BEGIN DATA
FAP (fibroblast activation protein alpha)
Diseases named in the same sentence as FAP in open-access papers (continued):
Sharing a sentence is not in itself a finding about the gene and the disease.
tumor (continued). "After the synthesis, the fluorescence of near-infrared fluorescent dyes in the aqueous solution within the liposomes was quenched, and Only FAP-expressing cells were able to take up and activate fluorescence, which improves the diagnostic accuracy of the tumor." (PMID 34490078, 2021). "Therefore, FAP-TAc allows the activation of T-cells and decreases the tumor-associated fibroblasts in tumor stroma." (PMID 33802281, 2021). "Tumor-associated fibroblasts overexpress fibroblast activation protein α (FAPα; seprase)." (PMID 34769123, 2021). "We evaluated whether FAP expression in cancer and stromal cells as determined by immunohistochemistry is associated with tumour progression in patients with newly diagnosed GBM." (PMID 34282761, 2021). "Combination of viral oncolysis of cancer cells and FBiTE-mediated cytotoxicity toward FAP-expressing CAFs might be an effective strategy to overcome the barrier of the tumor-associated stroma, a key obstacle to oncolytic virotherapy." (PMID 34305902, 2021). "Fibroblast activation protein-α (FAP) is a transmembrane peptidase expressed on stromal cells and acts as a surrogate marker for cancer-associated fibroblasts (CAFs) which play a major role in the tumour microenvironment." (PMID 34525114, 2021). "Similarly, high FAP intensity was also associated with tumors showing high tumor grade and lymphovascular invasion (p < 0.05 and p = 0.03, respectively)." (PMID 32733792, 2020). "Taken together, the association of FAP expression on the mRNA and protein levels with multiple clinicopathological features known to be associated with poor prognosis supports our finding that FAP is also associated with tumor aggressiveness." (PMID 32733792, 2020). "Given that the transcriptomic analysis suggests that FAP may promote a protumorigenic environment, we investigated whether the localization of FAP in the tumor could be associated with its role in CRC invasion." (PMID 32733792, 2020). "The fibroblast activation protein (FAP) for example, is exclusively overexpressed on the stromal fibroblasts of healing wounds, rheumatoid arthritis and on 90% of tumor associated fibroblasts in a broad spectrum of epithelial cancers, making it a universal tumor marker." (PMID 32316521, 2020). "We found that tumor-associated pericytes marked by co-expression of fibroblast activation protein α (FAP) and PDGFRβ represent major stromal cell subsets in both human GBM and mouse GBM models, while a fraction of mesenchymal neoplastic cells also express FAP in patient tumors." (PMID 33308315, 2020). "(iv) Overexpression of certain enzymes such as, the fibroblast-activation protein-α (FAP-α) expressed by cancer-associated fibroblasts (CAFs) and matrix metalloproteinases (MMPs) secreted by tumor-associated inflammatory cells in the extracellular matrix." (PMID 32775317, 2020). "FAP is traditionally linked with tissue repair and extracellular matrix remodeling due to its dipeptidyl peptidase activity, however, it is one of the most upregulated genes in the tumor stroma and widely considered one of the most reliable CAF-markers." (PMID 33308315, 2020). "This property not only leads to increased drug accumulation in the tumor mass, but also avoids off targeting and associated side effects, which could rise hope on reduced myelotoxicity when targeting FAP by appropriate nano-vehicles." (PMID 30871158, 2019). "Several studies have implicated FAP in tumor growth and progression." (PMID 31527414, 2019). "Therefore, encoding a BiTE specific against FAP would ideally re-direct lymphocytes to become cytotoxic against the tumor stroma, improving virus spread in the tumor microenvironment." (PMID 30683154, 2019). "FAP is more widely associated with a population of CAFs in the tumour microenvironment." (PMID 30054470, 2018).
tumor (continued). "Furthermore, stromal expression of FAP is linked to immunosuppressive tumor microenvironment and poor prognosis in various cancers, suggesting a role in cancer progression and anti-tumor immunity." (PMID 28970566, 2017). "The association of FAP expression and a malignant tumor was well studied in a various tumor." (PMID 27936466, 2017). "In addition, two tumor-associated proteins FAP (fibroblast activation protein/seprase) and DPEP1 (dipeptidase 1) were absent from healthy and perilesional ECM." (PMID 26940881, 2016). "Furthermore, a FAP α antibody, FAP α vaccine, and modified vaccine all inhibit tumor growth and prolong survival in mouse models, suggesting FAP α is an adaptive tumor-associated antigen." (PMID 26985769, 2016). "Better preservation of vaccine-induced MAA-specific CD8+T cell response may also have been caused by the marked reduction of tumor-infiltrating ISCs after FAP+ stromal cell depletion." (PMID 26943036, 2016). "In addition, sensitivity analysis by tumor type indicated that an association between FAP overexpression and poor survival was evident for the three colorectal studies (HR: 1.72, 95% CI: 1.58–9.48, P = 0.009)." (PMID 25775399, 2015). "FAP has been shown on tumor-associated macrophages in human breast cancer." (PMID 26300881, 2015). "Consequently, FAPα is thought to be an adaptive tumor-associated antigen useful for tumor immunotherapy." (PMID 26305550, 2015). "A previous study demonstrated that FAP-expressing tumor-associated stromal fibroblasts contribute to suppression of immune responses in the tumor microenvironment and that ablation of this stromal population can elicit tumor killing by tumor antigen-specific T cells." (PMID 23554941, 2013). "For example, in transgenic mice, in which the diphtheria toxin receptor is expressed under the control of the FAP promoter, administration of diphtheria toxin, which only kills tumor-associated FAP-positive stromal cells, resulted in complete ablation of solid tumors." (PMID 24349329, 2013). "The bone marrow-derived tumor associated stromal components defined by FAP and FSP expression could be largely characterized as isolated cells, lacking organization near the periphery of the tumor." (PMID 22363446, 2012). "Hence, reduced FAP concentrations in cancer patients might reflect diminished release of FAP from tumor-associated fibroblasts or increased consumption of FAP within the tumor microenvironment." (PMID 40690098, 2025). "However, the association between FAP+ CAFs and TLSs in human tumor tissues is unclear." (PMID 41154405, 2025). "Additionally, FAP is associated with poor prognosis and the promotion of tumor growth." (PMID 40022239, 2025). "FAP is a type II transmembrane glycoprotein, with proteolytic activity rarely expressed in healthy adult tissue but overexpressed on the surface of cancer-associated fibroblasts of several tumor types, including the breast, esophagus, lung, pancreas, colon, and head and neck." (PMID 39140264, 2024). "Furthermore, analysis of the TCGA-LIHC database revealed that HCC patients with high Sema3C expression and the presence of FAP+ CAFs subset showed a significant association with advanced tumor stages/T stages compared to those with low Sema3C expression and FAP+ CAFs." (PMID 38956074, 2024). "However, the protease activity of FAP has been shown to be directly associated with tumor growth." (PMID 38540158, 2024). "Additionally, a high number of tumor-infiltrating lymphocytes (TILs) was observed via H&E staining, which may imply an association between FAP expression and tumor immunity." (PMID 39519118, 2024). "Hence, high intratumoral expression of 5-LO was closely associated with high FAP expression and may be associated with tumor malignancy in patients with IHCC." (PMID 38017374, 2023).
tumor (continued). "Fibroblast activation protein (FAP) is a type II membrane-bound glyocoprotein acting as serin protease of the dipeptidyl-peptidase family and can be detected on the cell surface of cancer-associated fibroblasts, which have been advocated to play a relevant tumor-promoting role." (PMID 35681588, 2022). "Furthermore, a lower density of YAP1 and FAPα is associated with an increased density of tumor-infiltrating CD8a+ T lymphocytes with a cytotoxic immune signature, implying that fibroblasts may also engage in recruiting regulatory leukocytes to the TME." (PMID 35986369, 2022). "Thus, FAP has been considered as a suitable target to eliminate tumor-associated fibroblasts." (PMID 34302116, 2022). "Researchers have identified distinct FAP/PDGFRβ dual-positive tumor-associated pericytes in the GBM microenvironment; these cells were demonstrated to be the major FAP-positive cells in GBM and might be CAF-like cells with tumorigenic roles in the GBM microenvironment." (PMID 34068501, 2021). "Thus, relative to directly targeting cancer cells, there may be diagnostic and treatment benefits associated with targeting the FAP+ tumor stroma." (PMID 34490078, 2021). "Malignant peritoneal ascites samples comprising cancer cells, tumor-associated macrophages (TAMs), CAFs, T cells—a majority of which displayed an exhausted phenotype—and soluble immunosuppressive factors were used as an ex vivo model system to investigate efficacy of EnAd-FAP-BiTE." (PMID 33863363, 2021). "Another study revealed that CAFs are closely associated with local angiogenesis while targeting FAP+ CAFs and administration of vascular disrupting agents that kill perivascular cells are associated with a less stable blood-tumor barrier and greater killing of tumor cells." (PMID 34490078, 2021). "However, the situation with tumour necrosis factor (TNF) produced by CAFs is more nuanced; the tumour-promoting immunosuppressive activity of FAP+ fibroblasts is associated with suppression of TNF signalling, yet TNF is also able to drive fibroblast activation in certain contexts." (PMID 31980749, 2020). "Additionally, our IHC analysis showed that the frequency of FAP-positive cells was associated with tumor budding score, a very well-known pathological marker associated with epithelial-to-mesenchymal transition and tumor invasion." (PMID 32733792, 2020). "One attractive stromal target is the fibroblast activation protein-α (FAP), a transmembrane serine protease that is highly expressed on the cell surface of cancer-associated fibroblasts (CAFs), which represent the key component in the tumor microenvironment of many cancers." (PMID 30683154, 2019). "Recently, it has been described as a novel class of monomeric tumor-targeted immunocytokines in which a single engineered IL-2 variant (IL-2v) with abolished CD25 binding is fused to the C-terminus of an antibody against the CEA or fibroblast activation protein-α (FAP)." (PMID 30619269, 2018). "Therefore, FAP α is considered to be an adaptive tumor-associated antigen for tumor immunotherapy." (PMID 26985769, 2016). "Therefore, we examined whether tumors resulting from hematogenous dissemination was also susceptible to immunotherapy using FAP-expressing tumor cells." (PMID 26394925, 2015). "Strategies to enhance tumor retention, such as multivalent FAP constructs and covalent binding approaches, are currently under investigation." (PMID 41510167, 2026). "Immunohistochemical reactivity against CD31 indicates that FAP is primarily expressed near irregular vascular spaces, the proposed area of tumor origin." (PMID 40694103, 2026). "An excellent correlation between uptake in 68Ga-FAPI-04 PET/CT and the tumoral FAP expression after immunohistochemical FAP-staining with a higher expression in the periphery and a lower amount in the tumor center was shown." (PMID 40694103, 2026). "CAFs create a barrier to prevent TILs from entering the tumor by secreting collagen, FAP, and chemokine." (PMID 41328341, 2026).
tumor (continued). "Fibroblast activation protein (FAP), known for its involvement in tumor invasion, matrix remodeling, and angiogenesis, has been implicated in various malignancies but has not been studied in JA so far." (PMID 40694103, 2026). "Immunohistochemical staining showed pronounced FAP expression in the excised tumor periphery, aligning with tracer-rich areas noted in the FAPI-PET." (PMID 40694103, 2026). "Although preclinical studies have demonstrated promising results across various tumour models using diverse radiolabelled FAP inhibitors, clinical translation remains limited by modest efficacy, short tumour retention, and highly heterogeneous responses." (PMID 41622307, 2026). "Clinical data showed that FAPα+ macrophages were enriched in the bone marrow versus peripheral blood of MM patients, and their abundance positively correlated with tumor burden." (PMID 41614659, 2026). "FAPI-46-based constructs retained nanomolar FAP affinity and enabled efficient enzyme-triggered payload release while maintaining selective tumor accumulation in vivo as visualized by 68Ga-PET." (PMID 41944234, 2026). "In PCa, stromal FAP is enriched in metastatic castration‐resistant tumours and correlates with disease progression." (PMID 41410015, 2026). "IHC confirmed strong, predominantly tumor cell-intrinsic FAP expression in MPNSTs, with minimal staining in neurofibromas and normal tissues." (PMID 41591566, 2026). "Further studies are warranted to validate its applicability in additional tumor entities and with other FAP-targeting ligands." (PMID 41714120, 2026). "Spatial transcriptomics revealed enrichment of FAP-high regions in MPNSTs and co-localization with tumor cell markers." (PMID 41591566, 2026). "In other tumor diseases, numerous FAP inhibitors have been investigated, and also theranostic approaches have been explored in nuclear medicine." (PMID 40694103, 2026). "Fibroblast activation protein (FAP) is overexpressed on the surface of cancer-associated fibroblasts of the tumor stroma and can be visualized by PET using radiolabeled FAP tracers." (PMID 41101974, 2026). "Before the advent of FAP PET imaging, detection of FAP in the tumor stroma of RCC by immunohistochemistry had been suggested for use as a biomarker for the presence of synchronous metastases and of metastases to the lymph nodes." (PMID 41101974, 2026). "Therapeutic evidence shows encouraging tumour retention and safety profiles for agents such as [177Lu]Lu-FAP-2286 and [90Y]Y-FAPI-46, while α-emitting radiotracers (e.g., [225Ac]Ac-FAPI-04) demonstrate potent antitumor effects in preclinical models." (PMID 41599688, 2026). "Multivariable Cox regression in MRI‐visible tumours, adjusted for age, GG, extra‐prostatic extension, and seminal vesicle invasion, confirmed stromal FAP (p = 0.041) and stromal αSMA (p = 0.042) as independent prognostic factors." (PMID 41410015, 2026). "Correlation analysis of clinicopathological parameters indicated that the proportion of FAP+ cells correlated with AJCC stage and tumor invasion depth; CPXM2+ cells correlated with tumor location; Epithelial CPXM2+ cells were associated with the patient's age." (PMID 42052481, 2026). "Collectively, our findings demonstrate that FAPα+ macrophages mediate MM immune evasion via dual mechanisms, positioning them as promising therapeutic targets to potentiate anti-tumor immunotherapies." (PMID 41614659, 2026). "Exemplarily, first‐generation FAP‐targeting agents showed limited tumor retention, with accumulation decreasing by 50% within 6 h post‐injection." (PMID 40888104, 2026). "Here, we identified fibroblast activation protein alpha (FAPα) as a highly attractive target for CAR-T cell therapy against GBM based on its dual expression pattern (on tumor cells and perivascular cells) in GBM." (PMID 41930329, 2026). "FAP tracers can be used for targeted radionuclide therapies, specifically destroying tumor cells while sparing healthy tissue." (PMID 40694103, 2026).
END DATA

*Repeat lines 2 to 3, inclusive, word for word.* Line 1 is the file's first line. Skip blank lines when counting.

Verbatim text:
Diseases named in the same sentence as FAP in open-access papers (continued):
Sharing a sentence is not in itself a finding about the gene and the disease.